The persistence of pedagogy

 

by Marife Magbanua  |

A month after returning from a 40-day stay in the evacuation center at the Diocesan Pastoral Center in Tandag, Surigao del Sur, students of Alternative Learning Center for Agricultural and Livelihood Development or ALCADEV eagerly start their disrupted classes anew although a glint of apprehension is seen in their faces. At the height of the military activities in Barangay Diatagon, Lianga, Surigao del Sur which prompted indigenous peoples’ to evacuate in July of this year, ALCADEV was maliciously branded by the 58th – 401st Brigade as front of the communist rebels.

Eager to once again touch the fertile soil, students, together with their teachers and ALCADEV’s food security program personnel, resume their agricultural lessons and activities. Garden plots are gradually revived. Farm clearings per year level are simultaneously done and planted with different vegetables intercropped with nitrogen-fixing crops and insect repellant plants.

Evacuation

The students’ farm lots were left unattended for two months the whole school was evacuated. ALCADEV even had to cancel it’s fifth foundation day celebration in July because it had to go along with the indigenous communities surrounding it which decided to flee after the military deployment in the area intensified. Situations like this made them remember the 2005 and 2007 evacuation where five went missing in Magkahunaw community and the killing of Jessie Bagasmas in Emerald community.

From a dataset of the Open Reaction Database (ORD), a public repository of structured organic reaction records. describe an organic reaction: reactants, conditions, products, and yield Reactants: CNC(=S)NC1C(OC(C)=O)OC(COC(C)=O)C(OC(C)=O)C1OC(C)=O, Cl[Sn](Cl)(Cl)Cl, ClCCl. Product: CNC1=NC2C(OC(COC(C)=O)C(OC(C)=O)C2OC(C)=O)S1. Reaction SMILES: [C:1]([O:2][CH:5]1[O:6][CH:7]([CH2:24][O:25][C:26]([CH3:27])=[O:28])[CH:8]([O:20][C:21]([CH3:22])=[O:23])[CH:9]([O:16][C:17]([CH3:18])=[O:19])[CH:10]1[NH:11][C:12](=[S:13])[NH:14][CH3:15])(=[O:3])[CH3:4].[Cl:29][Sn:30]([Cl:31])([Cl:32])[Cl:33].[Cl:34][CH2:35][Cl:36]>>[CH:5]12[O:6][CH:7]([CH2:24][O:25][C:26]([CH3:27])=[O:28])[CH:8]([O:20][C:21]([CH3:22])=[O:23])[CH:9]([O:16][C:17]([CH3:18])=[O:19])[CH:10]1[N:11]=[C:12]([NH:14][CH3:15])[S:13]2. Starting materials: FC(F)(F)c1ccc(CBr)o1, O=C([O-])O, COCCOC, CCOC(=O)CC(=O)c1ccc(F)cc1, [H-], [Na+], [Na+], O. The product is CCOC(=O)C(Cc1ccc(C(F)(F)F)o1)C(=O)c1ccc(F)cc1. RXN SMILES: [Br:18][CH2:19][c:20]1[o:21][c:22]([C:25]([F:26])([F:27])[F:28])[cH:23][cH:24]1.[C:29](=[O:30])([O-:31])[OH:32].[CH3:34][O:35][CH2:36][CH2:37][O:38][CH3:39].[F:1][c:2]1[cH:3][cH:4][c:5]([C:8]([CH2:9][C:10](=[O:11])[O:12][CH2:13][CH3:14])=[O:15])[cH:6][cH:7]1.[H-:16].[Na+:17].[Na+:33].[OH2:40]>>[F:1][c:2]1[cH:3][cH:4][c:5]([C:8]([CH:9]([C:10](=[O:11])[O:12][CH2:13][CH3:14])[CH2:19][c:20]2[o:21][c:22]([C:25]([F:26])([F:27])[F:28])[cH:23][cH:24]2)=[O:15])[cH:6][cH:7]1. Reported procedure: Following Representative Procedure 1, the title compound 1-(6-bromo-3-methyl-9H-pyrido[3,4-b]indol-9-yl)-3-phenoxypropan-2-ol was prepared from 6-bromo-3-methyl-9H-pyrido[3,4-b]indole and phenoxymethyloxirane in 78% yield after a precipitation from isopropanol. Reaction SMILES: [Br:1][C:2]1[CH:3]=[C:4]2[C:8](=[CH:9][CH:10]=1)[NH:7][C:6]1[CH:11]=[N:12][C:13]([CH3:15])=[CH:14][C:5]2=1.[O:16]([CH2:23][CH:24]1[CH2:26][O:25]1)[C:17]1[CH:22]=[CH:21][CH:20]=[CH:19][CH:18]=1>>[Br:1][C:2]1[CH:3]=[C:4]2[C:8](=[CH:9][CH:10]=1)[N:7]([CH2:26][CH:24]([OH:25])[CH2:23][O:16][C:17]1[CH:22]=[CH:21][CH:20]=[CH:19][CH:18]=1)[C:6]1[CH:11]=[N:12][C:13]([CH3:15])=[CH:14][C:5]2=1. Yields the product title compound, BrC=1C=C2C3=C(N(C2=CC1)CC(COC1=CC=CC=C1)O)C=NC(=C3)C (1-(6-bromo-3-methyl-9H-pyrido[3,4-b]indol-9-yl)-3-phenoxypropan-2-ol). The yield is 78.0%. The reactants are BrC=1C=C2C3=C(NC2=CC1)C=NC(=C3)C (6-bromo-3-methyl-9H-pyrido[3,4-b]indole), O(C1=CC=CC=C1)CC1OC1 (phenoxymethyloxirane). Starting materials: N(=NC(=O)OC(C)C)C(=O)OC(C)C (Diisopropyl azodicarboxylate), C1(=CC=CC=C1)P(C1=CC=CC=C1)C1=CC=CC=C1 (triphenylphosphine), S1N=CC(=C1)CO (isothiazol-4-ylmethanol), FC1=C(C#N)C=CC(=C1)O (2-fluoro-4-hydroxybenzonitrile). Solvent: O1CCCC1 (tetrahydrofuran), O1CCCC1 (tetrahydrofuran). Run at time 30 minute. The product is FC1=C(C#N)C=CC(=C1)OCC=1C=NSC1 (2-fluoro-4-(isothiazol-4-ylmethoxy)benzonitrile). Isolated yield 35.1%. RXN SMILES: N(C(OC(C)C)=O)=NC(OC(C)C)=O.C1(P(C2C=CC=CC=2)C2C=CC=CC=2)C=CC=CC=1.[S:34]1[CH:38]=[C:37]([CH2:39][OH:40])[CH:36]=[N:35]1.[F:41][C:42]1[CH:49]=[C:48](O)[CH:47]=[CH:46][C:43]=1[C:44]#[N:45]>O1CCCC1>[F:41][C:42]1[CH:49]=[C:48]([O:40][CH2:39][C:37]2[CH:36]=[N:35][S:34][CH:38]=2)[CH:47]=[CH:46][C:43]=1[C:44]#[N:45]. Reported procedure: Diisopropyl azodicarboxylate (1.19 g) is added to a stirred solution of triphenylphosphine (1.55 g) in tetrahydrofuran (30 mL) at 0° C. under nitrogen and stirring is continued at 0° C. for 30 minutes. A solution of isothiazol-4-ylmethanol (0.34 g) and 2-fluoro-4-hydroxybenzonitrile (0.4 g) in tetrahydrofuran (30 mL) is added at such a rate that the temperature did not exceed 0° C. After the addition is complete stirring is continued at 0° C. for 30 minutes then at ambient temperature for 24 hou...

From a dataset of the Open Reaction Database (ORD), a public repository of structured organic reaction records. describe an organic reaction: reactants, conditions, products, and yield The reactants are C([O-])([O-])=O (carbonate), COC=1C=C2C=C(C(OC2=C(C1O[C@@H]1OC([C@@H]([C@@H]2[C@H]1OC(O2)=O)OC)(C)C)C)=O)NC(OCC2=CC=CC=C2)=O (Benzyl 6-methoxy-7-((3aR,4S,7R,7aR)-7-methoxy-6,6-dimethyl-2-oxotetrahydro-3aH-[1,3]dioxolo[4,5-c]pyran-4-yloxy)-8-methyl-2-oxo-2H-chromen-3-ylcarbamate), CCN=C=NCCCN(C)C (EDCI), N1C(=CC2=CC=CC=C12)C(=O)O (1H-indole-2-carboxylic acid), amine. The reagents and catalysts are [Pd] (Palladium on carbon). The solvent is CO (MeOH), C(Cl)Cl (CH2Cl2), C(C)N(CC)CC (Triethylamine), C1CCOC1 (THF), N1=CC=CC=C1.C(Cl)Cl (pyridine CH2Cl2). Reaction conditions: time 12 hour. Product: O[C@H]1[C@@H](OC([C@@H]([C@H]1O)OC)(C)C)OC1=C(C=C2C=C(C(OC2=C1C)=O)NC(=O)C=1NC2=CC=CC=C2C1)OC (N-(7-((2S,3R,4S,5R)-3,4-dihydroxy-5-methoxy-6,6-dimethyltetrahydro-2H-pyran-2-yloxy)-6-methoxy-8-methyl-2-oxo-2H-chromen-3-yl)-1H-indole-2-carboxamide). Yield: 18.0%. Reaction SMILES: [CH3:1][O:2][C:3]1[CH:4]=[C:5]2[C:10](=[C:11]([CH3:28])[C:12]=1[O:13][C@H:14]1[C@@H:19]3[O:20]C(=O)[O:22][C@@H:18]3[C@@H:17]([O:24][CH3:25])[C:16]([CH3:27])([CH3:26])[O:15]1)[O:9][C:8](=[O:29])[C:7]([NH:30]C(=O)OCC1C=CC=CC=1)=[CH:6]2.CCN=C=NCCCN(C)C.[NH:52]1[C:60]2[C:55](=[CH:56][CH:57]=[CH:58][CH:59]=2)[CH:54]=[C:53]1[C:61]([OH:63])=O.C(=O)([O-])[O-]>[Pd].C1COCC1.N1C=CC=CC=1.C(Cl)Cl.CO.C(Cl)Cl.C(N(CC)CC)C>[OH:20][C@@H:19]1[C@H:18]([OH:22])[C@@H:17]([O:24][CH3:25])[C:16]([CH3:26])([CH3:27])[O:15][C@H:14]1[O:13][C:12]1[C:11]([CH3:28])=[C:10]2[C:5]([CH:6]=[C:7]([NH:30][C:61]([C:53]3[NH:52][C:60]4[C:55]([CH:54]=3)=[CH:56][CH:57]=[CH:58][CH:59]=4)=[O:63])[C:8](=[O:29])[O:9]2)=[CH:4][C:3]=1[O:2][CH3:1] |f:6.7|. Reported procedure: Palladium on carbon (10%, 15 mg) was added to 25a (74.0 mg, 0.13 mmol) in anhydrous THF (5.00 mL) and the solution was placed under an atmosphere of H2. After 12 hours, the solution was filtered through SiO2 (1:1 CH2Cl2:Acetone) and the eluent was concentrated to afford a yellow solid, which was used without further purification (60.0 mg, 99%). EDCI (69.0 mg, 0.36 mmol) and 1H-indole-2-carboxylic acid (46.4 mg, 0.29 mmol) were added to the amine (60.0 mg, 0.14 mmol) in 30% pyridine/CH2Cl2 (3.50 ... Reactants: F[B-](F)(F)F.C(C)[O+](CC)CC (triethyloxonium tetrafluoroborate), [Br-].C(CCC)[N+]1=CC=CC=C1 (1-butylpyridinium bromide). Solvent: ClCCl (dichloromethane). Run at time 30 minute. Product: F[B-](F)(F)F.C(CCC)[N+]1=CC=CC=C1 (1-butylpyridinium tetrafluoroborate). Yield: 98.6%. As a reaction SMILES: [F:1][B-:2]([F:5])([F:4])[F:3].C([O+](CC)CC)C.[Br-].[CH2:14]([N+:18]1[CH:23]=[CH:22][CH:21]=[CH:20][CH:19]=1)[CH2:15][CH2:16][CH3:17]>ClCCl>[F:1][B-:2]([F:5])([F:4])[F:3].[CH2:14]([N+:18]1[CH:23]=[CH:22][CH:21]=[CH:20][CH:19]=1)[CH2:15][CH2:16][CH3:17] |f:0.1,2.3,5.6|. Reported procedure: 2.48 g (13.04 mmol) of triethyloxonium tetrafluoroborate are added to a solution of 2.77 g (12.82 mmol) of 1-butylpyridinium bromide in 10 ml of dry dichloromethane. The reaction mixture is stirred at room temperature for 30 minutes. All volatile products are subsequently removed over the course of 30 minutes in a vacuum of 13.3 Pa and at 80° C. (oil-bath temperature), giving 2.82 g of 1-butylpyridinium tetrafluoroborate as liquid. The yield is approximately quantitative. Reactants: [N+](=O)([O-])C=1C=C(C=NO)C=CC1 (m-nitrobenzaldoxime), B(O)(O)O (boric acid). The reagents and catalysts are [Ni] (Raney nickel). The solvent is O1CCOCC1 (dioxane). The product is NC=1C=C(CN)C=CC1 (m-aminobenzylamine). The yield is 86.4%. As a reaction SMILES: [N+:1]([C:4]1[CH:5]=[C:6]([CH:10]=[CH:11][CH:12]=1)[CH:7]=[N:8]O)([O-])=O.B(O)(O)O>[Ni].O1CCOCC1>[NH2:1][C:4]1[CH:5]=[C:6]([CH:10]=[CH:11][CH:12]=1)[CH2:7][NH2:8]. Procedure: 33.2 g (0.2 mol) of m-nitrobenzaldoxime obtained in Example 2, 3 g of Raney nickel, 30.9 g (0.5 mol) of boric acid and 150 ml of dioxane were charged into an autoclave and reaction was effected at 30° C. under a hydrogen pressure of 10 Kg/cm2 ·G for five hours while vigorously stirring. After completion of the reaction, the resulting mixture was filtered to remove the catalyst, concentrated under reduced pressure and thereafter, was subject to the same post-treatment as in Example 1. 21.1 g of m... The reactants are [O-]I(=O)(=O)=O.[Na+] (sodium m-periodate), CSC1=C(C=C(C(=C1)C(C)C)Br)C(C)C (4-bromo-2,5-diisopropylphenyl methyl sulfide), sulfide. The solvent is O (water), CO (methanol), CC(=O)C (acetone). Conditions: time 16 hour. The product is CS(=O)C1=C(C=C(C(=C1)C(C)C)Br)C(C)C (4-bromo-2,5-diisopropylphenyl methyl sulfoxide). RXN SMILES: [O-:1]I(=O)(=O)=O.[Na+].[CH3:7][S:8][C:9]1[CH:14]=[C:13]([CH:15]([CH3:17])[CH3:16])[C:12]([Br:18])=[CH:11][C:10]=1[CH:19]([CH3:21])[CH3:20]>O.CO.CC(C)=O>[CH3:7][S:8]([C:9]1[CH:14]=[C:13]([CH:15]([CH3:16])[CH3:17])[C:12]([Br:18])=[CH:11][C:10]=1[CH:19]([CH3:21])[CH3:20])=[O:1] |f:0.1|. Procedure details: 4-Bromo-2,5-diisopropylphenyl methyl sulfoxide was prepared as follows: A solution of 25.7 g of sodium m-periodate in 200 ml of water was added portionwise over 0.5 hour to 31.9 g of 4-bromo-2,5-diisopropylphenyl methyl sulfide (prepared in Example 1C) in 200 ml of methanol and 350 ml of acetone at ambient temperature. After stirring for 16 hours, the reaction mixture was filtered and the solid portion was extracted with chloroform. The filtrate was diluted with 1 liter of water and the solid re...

Within the two-months of evacuation and negotiations for troop pull out in the area, ALCADEV students continued with their classes in the evacuation center. Their farming lessons and activities, however, were stalled for the duration of the evacuation as there were no farm lots and garden plots in Tandag which they could use for this purpose.

When they returned to the school after the soldiers finally pullout in late August, the first thing the students did was to go back to their fields and see what they can recover. The peanuts, though stunted because of weeds, were ready for harvesting. They were originally intended to be used as green manure, the students instead harvested the already full-grown peanuts.

Recovery and rebuilding

Students in each year level are now busy mulching their crops using dried grasses and leaves to maintain soil moisture. Others went to the abaca field to do some under-brushing maintenance. Fish ponds are being repaired after students examined the conditions of tilapia fingerlings in each block. Pigs and chickens which were brought by the students with them during the evacuation were already placed back to their original pens. Students gave special attention in taking care of these animals for them to recover from stressful conditions of travel during the evacuation. Everybody’s minds are filled with rebuilding concerns in school and community.

“Makapalagsik kaayo ni nga mga boluhaton sa pagkat-on.Dili namo ni mahimo sa evacuation center.Mao dili gyud mi gusto mobakwet kay dili ta katuon ug insakto didto. Gani, bisan gipasumanginlan ang among school,dili gyud mi mahugno. Hinuon ,mas nahagit nga motapos sa ALCADEV, (“These are very energizing activity for us in learning. We can’t do these when we are in evacuation center. We do not really want to evacuate because you cannot properly learn lessons there. Though our school was maliciously branded, we will never be discouraged instead we are challenged to finish our studies in ALCADEV)” said Joseph, a Year II learner.